My writing is never meant to insult or hurt anyone with Alzheimer’s. I am showing unedited honesty mixed with love. There will be many tears, frustration and even anger. Don’t worry, there is going to be a lot of laughter also. If you can’t find humor, you will only live with pain! I want everyone following us to walk away with a merry heart amidst the sorrow. (Proverbs 17:22) I will share it all from my eyes and the eyes of family and friends.
Yesterday (7/2/19) I got to join mom and her friends for dinner. Mom may struggle with language and memory, but her creative gene still rules! Mom had been given mandarin oranges for dessert (She is down to 115 lbs.and is sitting in the dining room where nurses closely monitor the amount of food she is eating. We do not want her loosing any more weight!). She decided orange juice would be better. She was not waiting for anyone to bring her some. Instead she mixed the oranges with her left over water and happily ‘drank’ every bite even after complaining that the oranges were ‘gross’!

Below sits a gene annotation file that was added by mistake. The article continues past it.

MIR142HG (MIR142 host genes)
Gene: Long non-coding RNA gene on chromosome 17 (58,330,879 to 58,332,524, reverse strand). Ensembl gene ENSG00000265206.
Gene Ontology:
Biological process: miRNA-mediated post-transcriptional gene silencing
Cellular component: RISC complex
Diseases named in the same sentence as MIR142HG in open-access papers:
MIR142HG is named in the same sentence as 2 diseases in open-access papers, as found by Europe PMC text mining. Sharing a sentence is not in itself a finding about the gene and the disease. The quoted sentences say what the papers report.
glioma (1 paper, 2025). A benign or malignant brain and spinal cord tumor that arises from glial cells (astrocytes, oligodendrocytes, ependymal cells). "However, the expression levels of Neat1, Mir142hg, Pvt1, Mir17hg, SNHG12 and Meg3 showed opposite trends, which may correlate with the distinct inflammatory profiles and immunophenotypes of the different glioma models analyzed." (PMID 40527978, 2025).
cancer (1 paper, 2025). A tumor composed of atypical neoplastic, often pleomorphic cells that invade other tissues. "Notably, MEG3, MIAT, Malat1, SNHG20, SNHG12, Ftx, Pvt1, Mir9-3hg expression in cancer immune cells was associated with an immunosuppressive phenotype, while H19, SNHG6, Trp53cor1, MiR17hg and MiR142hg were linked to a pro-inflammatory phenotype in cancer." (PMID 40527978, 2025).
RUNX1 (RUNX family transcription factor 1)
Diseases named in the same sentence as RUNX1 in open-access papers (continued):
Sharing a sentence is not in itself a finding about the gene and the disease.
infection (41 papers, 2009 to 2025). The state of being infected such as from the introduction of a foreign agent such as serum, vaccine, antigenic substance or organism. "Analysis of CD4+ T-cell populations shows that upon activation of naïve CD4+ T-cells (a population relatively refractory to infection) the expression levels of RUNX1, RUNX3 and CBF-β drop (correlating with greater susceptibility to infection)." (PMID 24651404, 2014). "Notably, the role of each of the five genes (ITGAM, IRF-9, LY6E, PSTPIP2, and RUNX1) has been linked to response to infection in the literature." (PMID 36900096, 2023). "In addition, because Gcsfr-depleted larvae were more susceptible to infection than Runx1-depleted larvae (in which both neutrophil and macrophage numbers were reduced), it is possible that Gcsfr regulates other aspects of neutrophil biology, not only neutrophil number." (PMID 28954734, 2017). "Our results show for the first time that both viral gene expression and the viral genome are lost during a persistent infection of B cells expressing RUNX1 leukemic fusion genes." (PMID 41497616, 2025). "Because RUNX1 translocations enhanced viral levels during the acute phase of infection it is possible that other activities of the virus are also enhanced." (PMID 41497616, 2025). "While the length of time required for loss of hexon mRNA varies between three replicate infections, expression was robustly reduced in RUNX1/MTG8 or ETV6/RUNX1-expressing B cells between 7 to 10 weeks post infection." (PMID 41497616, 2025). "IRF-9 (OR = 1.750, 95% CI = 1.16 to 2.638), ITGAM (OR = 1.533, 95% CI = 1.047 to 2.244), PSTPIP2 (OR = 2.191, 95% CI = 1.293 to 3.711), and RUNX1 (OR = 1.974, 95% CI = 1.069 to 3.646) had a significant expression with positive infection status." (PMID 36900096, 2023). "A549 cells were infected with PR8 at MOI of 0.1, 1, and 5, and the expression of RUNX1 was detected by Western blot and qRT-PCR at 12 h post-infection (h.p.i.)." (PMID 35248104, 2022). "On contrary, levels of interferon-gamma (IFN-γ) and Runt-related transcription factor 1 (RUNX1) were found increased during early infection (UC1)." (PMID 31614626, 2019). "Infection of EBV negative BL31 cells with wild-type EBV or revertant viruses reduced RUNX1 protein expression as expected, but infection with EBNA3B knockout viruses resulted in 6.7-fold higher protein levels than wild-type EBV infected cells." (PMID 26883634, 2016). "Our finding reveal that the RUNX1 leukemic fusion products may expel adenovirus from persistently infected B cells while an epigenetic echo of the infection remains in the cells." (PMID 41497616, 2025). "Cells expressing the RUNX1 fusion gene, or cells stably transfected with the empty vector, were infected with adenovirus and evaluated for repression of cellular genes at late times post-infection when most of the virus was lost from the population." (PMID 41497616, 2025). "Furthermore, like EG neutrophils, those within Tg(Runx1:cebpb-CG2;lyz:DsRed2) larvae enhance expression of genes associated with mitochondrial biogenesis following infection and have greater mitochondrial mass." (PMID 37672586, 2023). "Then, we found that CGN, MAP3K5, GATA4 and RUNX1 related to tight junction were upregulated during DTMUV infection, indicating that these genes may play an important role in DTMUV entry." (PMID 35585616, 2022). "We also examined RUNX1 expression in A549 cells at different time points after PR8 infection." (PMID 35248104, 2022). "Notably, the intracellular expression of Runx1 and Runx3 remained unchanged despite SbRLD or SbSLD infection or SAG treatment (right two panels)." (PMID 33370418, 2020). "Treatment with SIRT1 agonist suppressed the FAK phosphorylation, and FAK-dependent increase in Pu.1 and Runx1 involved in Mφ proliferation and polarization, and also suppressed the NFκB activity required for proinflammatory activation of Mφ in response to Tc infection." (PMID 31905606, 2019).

Our dinner companions were fun in their own right! The lady to my right felt that shoes were not important! I tend to agree! 🙂PS: The picture looks awful. Except for the toenail, her feet were fine. She was using her toes to scratch her bottom foot!
After eating, mom enjoys walking. I took her outside for some fresh air. We sat down so I could show her pictures that her friends from all over the world have been sending (Thank you Patricia and Donna). Mom’s frustration in recognizing the ladies, but not being able to say their names became apparent. I turned the pictures off and took a selfie! Mom was much happier because she recognized herselfand kept saying, ‘That is me!”